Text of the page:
Killer storm ravages island

A South Whidbey man died and several others narrowly escaped injury Tuesday when high winds unexpectedly swept over Whidbey Island.

During the second major windstorm to hit the island in two weeks, gusts reaching speeds of 60 mph out of the west and northwest did even more damage than more powerful winds during a storm on Oct. 16. The storm killed a man in his car in South Whidbey State Park, damaged property and caused massive power outages. Winds around Whidbey Island typically blow out of the south and southwest.

The winds began howling Tuesday afternoon, dropping trees on power lines and knocking out electricity on most of South Whidbey at 3:30 p.m.

About that time, Whidbey Island resident Glenn Vallance, 90, was returning from Freeland to his motor home at South Whidbey State Park. Vallance, a volunteer host at the park, was coming back from a trip to the grocery store about 4 p.m. After driving into the park a 136-foot fir tree fell onto and crushed his white Ford Escort wagon, killing him. He was just 200 feet from his motor home.

According to the Washington State Patrol, cutting tools were used to extricate Vallance from his car. Paramedics performed CPR at the scene. He was taken to Whidbey General Hospital.

According to Robert Bishop, Island County Coroner, Vallance died from injuries sustained by the tree fall. According to state park ranger John Crimmins, the 250-year-old tree that fell on Vallance’s car showed no signs of deterioration.

“It was a terrible accident,” Crimmins said. “A matter of being at the wrong place at the wrong time.”

Vallance had been the park host for four years and was living at the park in his motorhome with his Boston Terrier, Goldie Sue.

The dog, which was in the car with Vallance at the time of the accident was unhurt.

As the campground host Vallance was responsible for meeting and greeting campground guests, and helped to maintain the campground. Ranger Crimmins described Vallance as “quite an amazing guy, a hardworking host.”

“He was just great with the public, very personable,” Crimmins said. He was one of the hardest working hosts I’ve ever seen.”

Other areas on South Whidbey suffered property damage in the storm, while drivers were detoured on many roads by tree falls. About an hour after Vallance’s accident, an alder fell across Smugglers Cove Road in front of the park blocking it until county crews removed it later in the evening. Maxwelton Road was also blocked when the first storm gusts dropped trees on power lines in front of the South Whidbey Intermediate School.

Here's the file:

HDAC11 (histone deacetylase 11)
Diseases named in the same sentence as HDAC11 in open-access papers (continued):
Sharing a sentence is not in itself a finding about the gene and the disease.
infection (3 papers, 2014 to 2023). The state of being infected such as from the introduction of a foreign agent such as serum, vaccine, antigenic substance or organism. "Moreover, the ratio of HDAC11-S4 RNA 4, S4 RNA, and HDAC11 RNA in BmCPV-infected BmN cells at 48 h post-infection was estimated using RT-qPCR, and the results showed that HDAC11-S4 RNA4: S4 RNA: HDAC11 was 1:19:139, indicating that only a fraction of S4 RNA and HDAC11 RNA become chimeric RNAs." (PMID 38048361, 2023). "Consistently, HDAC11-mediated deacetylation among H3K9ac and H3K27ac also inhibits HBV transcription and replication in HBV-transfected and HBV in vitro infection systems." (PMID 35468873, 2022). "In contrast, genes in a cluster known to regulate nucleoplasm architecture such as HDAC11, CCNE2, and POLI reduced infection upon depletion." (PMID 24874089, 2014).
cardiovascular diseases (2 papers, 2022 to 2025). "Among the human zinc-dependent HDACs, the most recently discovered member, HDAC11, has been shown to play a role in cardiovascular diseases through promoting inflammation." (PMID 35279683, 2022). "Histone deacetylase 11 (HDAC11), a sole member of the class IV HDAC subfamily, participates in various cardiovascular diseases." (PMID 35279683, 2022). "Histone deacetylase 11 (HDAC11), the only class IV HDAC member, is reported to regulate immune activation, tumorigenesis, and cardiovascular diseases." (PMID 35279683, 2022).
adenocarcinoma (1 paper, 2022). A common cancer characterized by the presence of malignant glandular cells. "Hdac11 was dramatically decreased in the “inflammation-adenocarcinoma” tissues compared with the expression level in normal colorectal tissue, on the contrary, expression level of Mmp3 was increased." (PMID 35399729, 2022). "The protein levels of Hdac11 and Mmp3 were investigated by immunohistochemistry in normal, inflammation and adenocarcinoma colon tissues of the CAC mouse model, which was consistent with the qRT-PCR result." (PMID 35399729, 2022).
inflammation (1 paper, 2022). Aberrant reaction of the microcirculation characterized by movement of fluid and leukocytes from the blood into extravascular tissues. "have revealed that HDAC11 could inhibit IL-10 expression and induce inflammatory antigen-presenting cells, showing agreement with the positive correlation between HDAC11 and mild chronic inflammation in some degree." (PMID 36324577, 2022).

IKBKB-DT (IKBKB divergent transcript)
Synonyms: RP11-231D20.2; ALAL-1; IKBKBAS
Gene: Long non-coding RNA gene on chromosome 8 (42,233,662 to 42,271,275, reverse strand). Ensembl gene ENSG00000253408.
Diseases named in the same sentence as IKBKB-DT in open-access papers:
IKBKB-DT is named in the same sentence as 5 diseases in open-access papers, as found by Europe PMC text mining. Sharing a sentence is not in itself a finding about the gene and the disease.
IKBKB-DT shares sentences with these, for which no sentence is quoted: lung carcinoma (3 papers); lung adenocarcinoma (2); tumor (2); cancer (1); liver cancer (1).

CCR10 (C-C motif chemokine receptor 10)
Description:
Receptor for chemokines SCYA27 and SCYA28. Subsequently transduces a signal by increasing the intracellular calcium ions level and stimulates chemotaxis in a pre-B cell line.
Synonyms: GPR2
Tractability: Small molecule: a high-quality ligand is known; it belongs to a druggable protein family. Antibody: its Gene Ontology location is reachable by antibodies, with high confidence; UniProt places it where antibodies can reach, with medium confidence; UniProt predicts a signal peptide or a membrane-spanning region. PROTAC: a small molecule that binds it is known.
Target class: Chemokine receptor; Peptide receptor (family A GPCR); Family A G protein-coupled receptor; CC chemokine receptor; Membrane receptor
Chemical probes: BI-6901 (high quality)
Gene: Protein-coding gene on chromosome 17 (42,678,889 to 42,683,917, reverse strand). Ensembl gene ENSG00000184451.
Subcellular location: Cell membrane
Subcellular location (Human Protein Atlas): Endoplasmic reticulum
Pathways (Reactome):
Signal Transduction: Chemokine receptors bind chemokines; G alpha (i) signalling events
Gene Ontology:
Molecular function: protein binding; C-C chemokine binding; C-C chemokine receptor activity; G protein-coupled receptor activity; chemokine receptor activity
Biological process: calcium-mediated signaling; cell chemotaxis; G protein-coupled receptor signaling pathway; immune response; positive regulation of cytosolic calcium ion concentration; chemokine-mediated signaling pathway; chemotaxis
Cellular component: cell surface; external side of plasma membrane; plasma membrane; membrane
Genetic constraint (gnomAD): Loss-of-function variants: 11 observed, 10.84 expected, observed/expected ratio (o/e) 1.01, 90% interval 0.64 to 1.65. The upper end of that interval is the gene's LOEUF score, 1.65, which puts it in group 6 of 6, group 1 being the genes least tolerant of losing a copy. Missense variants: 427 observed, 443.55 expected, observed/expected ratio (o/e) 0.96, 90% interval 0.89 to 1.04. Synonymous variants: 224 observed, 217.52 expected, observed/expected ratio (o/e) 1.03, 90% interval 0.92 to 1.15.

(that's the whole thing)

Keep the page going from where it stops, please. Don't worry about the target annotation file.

In Freeland, Walt Cartright escaped serious injury when a neighbor’s tree fell on his garage while he was in it. Cartright said he was about to close the garage door at 4:30 p.m. when he was knocked to the ground.

“I thought something had come loose in the garage,” he said.

Cartright had to crawl out a small opening at the front corner of the attached garage.

“Then I realized what had really happened,” he said. “I’m glad to be alive.”

Cartright’s wife, Joni, drove him to Whidbey General Hospital. Cartright suffered a hairline shoulder fracture, some contusions and abrasions.

Neighbors across the street, Susan Steiner and her daughter, Betty, watched the the entire incident from their front window.

“We saw Walt drive in, then the tree started to fall. It seemed like slow motion... It was terrifying because we knew Walt was in the garage. I called 911 then ran across the street screaming his name,” Steiner said.

Cartright’s daughter, Kate Yates, 17, was coming home from dance class a few minutes after the tree had fallen.

“I thought our whole house had been wiped out,” she said.

Trees weren’t they only things causing damage — Whidbey Island’s shoreline was pounded by waves during the storm.

Higher tides combined with the fierce wind damaged the Ivar’s waterfront restaurant in Mukilteo when waves came crashing though the front windows. Washington State Ferry service from Mukilteo to Clinton was halted for two hours as a result of the damage to the restaurant. It is closed for repairs.

On South Whidbey, the Bush Point Restaurant — which closed for the season last week — and the nearby pier were pummeled with waves. The pier, which is used heavily by fishermen, was damaged in the storm.

Bush Point resident Jonathan Sage, who lives next door to the restaurant said, “the water was crashing over the the bulkhead at times breaking parts of the railing and decking on the pier.”

But unlike Ivar’s in Mukilteo, the restaurant suffered little damage.

On a lighter note, the Freeland Cafe served dinner to many people during the power outage.

Crowds flocked to the small cafe for hot dinners of hamburgers and fries or meatloaf. Diners talked about wild storms of past years as they ate.

Clinton resident Kara Lennon was celebrating her birthday with husband, Dan, and children Nate and Anna.

“This wasn’t the party we planned, but we are having a great time,” Lennon said, right after everyone in the cafe had joined with her family to sing “Happy Birthday.”

Judith Wolcott said the staff at the cafe is showing “grace under fire.”

“All of us who are unprepared for these storm emergencies have a place to come for a hot meal and companionship with others,” she said.

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